Even mangrove-fringed Saibai (within two miles of the Papuan shore) and members of the Talbot group at the mouth of the Wassi Kussa River (within a few hundred yards' of the shore) fall under Queensland jurisdiction. It is almost impossible to travel from Daru Oust south of the Fly estuary) to the western boundary of Papua without passing through Queensland waters.

In another section of the article, Dr. van der Veur states that the boundary parallels the seashore of Papua for over 60 miles within the three mile limit. There is much dispute between maritime nations concerning the limits of territorial waters. It has, however, never been contended that any nation should exercise jurisdiction for less than three miles off its own coast. In the case of Papua the Queensland border for over 60 miles is less than three miles from the Papuan coast. The Commonwealth has jurisdiction in many respects within three miles of the Papuan coast and, if the boundary of Queensland remains as it is, will continue to have such jurisdiction even after Papua and New Guinea achieve independence.

The Commonwealth's power over interstate and overseas trade and commerce under section 51 (i.) of the Constitution is extended by section 98 to navigation and shipping. Furthermore the Commonwealth has power under section 51 (vii.) over lighthouses, lightships, beacons and buoys, and under paragraph (x.) over fisheries in Australian waters beyond territorial limits. Accordingly, expressly in the Constitution, it would appear that this Parliament has power to pass laws with respect to navigation and shipping, fisheries, and lighthouses and the like within three miles of the Papuan coast.

The residents of Papua in that area live by the sea. They live from fishing off their coast well beyond the three mile limit. They travel by sea because it is much easier than by land, and it always will be, to judge from the terrain. Furthermore, it is conceivable that Papuans will wish to prospect for oil off their coast. In all these circumstances it is proper that we should avoid the possibility of misunderstanding and tension by readjusting the northern boundary of Queensland particularly where it is within what would ordinarily be regarded as Papuan territorial waters.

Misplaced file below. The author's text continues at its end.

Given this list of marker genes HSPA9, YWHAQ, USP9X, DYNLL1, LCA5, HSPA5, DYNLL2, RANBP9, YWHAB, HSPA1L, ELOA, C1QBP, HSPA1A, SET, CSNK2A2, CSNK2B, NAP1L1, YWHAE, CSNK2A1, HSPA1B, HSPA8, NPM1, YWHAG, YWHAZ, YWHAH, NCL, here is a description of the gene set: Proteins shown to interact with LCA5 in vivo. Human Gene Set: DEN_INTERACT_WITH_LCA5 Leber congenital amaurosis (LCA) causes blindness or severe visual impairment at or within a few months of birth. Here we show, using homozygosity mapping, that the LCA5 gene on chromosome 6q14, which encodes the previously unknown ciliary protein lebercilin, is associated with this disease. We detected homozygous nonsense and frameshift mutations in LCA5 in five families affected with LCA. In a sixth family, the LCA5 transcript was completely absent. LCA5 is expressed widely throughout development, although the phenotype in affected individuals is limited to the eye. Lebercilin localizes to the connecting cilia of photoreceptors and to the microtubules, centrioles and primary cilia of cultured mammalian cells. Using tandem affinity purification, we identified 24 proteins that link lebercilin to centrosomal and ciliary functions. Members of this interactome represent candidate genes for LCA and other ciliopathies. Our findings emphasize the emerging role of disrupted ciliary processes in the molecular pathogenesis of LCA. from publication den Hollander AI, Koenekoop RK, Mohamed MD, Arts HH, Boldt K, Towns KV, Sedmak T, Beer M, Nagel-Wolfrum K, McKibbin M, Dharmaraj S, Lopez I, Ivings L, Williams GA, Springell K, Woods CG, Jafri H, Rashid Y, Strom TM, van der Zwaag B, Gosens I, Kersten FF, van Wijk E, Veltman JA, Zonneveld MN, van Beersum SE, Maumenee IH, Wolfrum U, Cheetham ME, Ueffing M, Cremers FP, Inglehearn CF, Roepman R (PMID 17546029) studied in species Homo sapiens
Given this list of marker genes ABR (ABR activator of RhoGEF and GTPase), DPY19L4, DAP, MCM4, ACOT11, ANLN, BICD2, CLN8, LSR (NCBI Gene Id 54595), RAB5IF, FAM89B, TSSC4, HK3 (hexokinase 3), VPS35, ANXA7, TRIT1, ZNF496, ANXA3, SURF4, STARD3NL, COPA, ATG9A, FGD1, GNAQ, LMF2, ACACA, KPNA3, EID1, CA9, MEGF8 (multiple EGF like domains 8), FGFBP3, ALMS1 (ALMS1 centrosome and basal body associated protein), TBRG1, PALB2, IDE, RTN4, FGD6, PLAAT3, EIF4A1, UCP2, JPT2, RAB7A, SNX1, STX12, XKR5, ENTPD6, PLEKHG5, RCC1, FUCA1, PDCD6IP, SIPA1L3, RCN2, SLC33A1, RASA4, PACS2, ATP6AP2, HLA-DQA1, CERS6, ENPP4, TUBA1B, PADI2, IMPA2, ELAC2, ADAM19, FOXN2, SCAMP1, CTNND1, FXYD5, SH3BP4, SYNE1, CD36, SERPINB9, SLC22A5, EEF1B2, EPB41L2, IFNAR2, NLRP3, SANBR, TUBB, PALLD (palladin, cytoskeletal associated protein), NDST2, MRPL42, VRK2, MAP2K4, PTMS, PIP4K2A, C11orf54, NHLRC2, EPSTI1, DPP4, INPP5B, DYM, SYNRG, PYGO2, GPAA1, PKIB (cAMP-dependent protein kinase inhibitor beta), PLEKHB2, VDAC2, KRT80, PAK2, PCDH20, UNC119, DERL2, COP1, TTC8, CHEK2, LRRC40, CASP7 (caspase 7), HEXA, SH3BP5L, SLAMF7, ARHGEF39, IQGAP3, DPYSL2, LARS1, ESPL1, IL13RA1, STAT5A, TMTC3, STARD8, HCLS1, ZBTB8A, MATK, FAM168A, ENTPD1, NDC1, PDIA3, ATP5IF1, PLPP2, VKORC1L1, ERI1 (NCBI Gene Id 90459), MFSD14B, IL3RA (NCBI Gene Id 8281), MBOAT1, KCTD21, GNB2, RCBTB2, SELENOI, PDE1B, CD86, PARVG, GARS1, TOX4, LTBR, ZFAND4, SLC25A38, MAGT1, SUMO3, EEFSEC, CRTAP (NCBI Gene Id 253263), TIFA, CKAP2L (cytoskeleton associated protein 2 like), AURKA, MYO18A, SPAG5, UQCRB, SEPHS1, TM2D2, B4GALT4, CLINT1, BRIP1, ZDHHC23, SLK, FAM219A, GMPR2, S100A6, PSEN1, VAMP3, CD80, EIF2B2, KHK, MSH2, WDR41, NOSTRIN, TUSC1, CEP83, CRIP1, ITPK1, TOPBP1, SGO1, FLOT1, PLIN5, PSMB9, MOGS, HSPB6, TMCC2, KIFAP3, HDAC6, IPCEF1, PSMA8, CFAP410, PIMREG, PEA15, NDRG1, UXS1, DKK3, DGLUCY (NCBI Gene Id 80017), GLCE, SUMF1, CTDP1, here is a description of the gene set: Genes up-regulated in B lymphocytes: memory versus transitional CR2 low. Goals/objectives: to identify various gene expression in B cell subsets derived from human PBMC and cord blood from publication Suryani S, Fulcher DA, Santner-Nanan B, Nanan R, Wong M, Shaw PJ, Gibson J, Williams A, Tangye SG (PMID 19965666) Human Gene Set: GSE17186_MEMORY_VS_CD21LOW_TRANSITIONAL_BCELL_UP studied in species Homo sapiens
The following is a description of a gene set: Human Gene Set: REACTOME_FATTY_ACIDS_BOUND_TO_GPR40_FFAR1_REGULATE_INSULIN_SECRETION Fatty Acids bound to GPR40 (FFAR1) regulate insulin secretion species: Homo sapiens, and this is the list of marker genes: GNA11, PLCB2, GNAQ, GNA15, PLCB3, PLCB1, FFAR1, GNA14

The Act with which we are dealing - and more particularly the regulations which have been made under it - turn on the course of the border between Queensland and Papua and New Guinea. All the islands in Torres Strait, even within Papuan territorial waters in the ordinary connotation, belong to Queensland. The outdated border which was laid down in London in 1878 can now be rectified on the initiative of the Queensland Government, the Commonwealth Government and the Papua and New Guinea Administration. Thus Australians are still in a position to avert future trouble. I felt bound to raise the subject when a Bill which turns on this border was before the House for debate.